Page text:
It was a bright, cold morning, but it wasn’t just any morning. It was the first morning a customer had come in three weeks! An old looking, blue car screeched into the paved drive, and a man and a small kid wearing a baseball hat that covered his eyes walked into the store, the adult hanging behind as the kid rushed to the aisle where all the plastic warriors were.
His eyes scanned the plastic, dimly-lit shelves for a Red Warrior. When he found it, he didn’t know what to say. His eyes opened wide, and a thin smile spread across his face.
I wonder why nobody wanted this? he thought to himself. He may be a little melted and scratched up, he doesn’t light up, but it doesn’t matter. In fact, it’s good; it shows this warrior has been through a lot. He has. It shows this guy has actually been through battle. Unlike any of the other guys I have, this one is a real, brave warrior.
He picked up the warrior from the aisle and showed it to his uncle to see if he could buy it. His uncle looked at him as if it was some sort of hilarious joke.
“Why, would you want a broken piece of junk like that?” he asked.
The boy scowled and responded, “It’s not a piece of junk.”
“Fine,” his uncle replied and handed him five dollars.
The boy went to the counter, beaming, gave the tired looking man at the counter $5.00, and walked out the store to his uncle’s car in the parking lot, his uncle trailing behind him. This was one of the happiest moments for both of them, the boy and the toy. The toy would be loved, and the boy would be happy. The hour long drive back to the boys house went by in a flash because the boy was having so much fun with the toy, flying it, making it battle imaginary dragons, and finally bringing it home. The car scraped into the drive, little stones grating under its wheels. The uncle rang the doorbell, and an elderly lady with a white apron opened the door into the two-story wooden house.
As soon as they got home, the boy picked the toy up and rushed with it up to his room so the toy would be able to meet all its brethren and have its first battle against the Blue Dragon, the boy’s favorite toy monster.
The Boy And The Battle:
I set up all of the seven Warriors. There were two rows of three, and in the front, there was the leader: The Red Warrior. And facing them all, was a clear blue, snarling dragon (their enemy.) This dragon had the power to freeze people.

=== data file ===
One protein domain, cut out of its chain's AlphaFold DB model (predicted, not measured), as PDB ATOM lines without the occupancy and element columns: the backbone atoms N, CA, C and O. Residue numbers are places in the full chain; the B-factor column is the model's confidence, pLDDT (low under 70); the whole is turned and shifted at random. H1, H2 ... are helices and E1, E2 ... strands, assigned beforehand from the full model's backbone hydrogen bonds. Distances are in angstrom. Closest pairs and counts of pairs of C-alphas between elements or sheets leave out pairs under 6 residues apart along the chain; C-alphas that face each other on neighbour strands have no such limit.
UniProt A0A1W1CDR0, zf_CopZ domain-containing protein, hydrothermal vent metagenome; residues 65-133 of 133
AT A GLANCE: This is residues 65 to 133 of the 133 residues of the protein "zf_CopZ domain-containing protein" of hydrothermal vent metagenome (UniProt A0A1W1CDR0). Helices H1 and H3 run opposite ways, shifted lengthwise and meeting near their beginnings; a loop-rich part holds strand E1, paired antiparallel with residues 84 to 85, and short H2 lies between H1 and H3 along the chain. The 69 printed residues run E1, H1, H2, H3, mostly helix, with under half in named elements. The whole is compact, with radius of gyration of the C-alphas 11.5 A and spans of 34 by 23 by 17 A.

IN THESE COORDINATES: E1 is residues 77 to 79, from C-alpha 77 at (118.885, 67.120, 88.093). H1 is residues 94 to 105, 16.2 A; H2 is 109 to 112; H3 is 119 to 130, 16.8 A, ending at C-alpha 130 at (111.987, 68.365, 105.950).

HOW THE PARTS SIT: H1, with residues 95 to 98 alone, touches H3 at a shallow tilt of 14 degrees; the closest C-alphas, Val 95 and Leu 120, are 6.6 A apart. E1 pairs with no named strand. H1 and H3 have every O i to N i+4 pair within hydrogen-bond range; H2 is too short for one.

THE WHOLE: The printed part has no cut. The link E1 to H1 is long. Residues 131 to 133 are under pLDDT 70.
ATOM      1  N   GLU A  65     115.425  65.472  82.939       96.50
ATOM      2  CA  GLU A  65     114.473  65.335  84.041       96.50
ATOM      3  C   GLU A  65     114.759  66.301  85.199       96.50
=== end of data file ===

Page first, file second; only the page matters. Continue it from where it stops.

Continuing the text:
Five years ago,the nuclear bomb fell on Hiroshima, killing most of my friends and family. Even if you survived the explosion, there was a good chance you would die of radiation poison before the doctor could make it through the glowing rubble to your house. The only reason I didn’t die was because I was living in Hawaii, where I grew up.
I remember my Japanese mother and father came out of a P.O.W. (Prisoner of War camp) after the bombing of Pearl Harbor which happened when I was two years old. As soon as he came out, he said, “Our Warriors will always fight strong, but this time the Dragon won.”
We spent a month living frightened in Hawaii. After that, my parents booked themselves, me, and my baby sister, who is now in Egypt with my parents, a plane trip to Tokyo so that we could check on our relatives who had survived the bomb on Hiroshima in the hospital. I still remember the sound of young and old people crying, and faded, acrid smoke. I remember the sad, corrupt faces of my grandparents and uncle lying, shaking in blood-stained, white hospital cots within a plain, grey, brick building in the middle of a confused, screaming city which was more like an asylum for people gone shell-shocked and crazy than a physical hospital. The chipped, grey walls reminded of a prison.
Since then, I had been living in Tokyo. I always thought the Dragon was America, but Japan also killed many people at Pearl Harbor. What America did to Japan was one of the worst things they could do.
So there was no Dragon. Each side thought they were the Warriors.